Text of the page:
According to the author himself, he took readily available code and just added some additional features. What he describes is an incredibly common scenario. Most of the people who perpetrate these crimes are not brilliant coders, or in possession of information that is particularly obscure. Most of the attackers are simply resourceful about combining information that is widely available. That should perhaps impress upon us all the reality of the situation: Companies are not protecting themselves against attacks that can be perpetrated by a person with only average skills or resources.

4. “There is no way for businesses to stop credit card fraud.”

If an adversary is sufficiently determined, you may not be able to completely block an attack. But that situation is vanishingly rare. In most cases, attackers are able to take advantage of fairly low-hanging security-fruit. Security, especially in big companies, can be tremendously complicated. Ideally, you should know where everything is, and what everything and everyone is doing, all the time. It only takes a slip-up at the wrong time, noticed by the wrong person, to cause problems.

But that is not to say that it is impossible, and that is not to say it needs to be done perfectly. It simply needs to be done better than it is by the majority of other businesses. Apparently many news outlets are portraying this event as indication that we are all at the whims of teenage super-villains, and that we should all simply abandon hope. That is both fatalistic and simplistic.

The truth is that there are several things that could have been done that might have stopped or mitigated this attack before it affected such a sizable percentage of the American population. And those things are precisely what security people have been saying all along: Update your software, use layered defenses, and go by the Principle of Least Privilege. Smart cards might also have helped, or maybe not.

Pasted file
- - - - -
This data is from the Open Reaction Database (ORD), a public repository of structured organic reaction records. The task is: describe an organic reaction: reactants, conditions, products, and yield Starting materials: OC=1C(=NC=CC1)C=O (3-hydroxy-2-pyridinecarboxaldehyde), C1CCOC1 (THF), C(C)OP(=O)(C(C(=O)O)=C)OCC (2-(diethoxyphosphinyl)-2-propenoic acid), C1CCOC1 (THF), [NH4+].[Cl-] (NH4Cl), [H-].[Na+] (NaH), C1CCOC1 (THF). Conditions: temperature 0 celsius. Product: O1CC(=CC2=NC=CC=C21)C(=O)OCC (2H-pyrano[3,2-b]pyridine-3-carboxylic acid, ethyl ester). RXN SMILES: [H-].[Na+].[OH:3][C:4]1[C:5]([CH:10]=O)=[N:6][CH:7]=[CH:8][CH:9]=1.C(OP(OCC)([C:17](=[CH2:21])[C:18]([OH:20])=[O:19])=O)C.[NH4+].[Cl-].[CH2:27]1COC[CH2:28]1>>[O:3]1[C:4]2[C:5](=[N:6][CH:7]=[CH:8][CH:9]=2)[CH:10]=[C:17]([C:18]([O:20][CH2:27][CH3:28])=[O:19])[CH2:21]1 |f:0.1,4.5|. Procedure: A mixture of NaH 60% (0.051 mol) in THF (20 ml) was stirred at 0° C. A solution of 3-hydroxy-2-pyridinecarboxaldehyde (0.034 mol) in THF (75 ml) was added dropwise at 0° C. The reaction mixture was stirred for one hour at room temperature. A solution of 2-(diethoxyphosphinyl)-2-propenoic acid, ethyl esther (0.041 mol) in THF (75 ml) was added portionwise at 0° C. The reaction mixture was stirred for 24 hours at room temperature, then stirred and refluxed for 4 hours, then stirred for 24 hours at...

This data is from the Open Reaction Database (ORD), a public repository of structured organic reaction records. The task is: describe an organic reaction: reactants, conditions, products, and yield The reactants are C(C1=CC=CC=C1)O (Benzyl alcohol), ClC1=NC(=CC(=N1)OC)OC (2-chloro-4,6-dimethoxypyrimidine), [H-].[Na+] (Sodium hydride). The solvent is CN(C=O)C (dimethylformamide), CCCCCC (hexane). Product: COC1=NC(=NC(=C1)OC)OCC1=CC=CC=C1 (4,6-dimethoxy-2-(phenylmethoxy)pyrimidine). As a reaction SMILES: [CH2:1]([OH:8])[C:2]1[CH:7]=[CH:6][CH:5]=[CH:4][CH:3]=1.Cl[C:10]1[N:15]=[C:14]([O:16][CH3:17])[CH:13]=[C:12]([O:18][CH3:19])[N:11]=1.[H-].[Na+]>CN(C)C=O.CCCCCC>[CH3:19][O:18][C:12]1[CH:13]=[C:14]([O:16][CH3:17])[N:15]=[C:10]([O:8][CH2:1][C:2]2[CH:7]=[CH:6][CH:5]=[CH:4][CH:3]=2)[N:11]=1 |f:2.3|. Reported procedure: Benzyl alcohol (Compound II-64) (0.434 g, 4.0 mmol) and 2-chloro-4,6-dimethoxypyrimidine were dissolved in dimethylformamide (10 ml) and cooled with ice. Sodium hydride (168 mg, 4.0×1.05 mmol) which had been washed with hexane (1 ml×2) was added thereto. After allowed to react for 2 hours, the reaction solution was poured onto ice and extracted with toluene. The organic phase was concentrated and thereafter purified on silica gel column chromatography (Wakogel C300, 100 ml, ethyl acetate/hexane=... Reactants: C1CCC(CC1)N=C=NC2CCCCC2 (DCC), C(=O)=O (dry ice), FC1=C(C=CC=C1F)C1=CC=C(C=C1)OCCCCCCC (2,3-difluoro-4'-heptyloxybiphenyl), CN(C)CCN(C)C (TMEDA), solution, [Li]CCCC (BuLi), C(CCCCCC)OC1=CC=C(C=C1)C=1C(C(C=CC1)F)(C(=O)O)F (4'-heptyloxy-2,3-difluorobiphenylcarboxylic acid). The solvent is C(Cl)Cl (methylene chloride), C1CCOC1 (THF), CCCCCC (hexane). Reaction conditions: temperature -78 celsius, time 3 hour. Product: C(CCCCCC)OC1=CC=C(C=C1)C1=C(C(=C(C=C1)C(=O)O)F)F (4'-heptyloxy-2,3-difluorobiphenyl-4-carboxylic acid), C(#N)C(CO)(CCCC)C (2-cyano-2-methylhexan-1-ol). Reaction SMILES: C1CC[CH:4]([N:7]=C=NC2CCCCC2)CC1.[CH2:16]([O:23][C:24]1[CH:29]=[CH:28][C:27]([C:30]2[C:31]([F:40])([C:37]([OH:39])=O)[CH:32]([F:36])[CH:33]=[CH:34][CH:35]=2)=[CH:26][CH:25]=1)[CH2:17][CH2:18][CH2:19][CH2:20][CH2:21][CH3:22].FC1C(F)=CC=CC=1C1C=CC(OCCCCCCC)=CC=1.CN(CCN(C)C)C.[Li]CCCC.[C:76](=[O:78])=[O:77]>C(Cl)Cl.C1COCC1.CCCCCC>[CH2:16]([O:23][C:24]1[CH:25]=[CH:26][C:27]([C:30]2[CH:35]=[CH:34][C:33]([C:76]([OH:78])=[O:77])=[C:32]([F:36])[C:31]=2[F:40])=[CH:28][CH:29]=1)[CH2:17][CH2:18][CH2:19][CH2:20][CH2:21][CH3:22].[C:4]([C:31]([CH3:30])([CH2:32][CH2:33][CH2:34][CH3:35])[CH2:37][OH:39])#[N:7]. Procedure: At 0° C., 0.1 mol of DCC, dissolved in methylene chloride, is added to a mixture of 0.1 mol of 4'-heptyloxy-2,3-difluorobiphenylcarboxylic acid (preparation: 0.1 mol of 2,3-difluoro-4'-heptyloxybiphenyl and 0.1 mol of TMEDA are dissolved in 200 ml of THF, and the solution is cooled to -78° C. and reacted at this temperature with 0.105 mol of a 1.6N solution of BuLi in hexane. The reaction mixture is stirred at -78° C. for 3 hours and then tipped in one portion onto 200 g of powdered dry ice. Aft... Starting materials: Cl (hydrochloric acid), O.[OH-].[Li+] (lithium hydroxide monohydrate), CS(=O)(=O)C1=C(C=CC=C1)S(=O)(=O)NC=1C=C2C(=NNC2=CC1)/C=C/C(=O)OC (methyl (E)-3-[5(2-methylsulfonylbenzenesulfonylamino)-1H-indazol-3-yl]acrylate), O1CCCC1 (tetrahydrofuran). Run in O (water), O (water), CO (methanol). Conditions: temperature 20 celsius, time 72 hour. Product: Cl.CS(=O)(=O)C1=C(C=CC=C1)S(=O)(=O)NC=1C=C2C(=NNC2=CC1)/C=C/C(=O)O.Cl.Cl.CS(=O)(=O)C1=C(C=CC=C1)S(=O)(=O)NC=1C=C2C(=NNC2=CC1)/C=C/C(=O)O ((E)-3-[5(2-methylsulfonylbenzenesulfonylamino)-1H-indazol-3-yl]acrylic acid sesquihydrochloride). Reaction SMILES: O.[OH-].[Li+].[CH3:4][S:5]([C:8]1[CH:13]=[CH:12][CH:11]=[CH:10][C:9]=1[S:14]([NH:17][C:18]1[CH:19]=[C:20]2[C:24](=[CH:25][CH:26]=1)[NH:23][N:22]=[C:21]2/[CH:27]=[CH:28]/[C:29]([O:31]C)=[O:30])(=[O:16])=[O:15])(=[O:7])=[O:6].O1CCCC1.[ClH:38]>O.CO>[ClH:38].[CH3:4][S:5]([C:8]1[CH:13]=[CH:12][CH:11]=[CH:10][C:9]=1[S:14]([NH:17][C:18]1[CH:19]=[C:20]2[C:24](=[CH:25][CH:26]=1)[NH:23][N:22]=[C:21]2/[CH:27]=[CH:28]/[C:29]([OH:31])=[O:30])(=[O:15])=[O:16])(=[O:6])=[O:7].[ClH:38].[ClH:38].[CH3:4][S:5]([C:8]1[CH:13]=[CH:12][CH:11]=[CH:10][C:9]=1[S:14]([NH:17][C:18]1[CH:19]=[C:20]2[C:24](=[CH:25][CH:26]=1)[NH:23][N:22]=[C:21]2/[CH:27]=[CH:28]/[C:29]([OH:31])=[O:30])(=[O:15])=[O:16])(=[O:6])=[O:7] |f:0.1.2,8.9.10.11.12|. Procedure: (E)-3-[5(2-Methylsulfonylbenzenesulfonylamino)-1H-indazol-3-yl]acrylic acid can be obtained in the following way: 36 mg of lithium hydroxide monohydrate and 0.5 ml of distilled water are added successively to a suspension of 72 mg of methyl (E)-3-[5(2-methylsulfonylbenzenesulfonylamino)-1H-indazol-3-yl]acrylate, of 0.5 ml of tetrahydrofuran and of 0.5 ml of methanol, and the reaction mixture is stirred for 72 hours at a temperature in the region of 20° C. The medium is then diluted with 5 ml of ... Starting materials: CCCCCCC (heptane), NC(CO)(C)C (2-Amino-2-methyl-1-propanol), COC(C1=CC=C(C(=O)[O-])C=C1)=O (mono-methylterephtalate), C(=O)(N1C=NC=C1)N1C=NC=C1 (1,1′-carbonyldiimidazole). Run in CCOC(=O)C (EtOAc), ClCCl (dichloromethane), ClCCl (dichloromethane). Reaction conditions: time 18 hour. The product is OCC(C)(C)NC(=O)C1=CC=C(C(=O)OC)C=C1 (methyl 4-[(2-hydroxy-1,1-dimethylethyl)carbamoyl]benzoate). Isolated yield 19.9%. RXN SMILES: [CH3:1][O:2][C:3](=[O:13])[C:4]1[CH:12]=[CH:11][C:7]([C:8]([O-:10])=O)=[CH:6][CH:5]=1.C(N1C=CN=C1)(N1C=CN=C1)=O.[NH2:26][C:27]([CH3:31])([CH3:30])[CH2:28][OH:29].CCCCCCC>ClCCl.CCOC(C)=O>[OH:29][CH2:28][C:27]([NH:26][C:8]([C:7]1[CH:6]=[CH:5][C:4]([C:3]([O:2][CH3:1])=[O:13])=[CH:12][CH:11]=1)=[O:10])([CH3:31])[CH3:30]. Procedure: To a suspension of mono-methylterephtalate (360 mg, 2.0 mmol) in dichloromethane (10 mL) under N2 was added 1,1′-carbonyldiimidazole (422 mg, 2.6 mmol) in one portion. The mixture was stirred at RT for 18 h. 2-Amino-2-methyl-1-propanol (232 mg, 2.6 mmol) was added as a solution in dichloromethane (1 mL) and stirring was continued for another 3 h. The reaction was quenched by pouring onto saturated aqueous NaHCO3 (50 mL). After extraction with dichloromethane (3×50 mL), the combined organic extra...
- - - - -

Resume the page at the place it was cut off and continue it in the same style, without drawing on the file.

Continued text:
5. “Only big businesses are at risk for this sort of attack.”

Attacking a business that has financial and personal information relating to such a large percentage of the US population is certainly a huge payday for attackers. If it is so easy to attack such large businesses, why would attackers even bother with small or medium-sized businesses?

Simply put, lots of little attacks can quickly equal the same sort of payday, especially because smaller businesses may be less well-defended and take longer to discover intruders on their systems. And a smaller business ripe for attack is easy to locate – attackers can use popular search engines to find systems that have common vulnerabilities, so they do not need to have heard of your boutique poodle grooming-supply business in rural Montana in order to attack it. But the good news is, when a business is small, it is also simpler to secure. (Check out Stephen Cobb’s cyber security road map for smaller businesses.)


All of this boils down to one simple idea: It is entirely possible for businesses to better protect their customers against this sort of breach. The protective technology and techniques exist already, and some organizations are already putting them to good use. But a surprising number are not, yet. Hopefully high-profile breaches like this (and the costs those vendors incur because of them!) will show other businesses that it genuinely is worth the expense to improve their security in order to safeguard customers’ data.

Author , ESET